First off, this is a placeholder before a much longer review. My partner and I have just bought our first house (with all the mid-pandemic fun) and moved into it this weekend, which has been time-consuming to say the least.
And, in addition, our internet was supposed to turn on yesterday but there’s been a problem with the line and no engineers until Thursday. Which has kept us very focused on unpacking, but doesn’t really solve the wider problem of how we are going to work from home this week …
Anyway, on with the partial review! As you might imagine, all of these events mean that I haven’t yet got to the end of the nearly 700-page-chonker that is The Mask of Mirrors. I’m reviewing this book as my spot on the Compulsive Readers blog tour.
The Mask of Mirrors is set in a rich and complex world of Venetian-style political intrigue, rising and falling ruling family statuses (stati?) and an Oliver Twist meets Locke Lamora underworld of thieves and long cons.
Not forgetting, a varied and complex magic system and plenty of opportunities for our con artist to go deeper and deeper into her own lies.
After escaping the clutches of her Fagin, Ren and her little sister Tess disappear, reappear posing as members of the nobility, only for their ploy to get increasingly complex as they begin to gain sympathy for the family, and attract the attention of the vigilante-cum-Robin Hood, the Rook.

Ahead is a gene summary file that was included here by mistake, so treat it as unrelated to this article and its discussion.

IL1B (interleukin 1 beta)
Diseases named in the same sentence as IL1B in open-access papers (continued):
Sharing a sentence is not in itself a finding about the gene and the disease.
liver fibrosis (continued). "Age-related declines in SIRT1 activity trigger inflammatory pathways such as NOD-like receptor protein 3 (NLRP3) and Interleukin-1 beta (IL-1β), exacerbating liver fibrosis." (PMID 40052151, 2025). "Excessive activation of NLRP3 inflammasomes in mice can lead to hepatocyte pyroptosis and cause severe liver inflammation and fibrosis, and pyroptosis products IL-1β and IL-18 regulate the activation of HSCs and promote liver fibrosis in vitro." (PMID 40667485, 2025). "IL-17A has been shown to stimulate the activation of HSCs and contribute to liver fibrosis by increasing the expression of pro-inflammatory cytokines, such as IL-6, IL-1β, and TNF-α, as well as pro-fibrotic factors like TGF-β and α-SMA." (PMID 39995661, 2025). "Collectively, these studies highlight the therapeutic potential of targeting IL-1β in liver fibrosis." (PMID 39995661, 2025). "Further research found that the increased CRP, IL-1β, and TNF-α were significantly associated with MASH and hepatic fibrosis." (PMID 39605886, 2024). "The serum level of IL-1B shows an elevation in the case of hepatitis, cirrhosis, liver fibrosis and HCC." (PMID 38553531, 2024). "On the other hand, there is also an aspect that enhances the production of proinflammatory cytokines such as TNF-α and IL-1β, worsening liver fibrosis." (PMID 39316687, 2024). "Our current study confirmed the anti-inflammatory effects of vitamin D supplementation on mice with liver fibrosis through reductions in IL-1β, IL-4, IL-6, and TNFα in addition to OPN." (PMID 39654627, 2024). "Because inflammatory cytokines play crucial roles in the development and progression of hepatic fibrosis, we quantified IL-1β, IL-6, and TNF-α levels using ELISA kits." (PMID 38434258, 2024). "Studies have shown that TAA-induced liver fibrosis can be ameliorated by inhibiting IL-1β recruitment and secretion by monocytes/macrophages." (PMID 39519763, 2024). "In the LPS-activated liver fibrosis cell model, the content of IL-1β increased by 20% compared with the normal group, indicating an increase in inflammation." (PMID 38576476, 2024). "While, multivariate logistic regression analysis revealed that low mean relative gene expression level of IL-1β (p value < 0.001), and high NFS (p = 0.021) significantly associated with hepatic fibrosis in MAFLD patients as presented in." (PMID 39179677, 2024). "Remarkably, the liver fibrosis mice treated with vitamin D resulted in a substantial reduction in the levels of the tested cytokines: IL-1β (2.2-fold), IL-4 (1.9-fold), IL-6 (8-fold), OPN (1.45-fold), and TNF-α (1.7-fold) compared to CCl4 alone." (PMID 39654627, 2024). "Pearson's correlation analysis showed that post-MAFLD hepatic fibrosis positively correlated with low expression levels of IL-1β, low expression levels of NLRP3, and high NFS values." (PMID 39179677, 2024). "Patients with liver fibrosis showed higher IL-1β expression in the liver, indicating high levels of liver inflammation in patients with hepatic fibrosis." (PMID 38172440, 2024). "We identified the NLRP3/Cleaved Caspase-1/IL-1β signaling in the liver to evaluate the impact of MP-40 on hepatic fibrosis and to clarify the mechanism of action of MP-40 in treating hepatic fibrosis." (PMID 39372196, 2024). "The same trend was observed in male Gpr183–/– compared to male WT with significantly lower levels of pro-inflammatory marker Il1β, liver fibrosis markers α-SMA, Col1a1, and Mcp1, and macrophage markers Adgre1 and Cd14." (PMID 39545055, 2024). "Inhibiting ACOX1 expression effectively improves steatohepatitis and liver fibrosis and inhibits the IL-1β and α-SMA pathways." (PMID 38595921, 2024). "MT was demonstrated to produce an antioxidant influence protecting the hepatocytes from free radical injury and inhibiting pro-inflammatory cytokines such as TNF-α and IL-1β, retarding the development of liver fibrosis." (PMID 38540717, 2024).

There’s a huge amount of backstory as well as a thorough and complicated political and social world. That can mean that it gets a bit description-heavy and can be a bit of a slog at times, but the characters and story are interesting enough to keep you pushing onwards.
I’m not quite there yet, but I’m really looking forward to spending time in my newly set up reading corner and getting to the end of this imaginative and detailed story!
I received an e-ARC of this book from NetGalley and the publisher in exchange for an honest review, in conjunction with a Compulsive Readers Blog Tour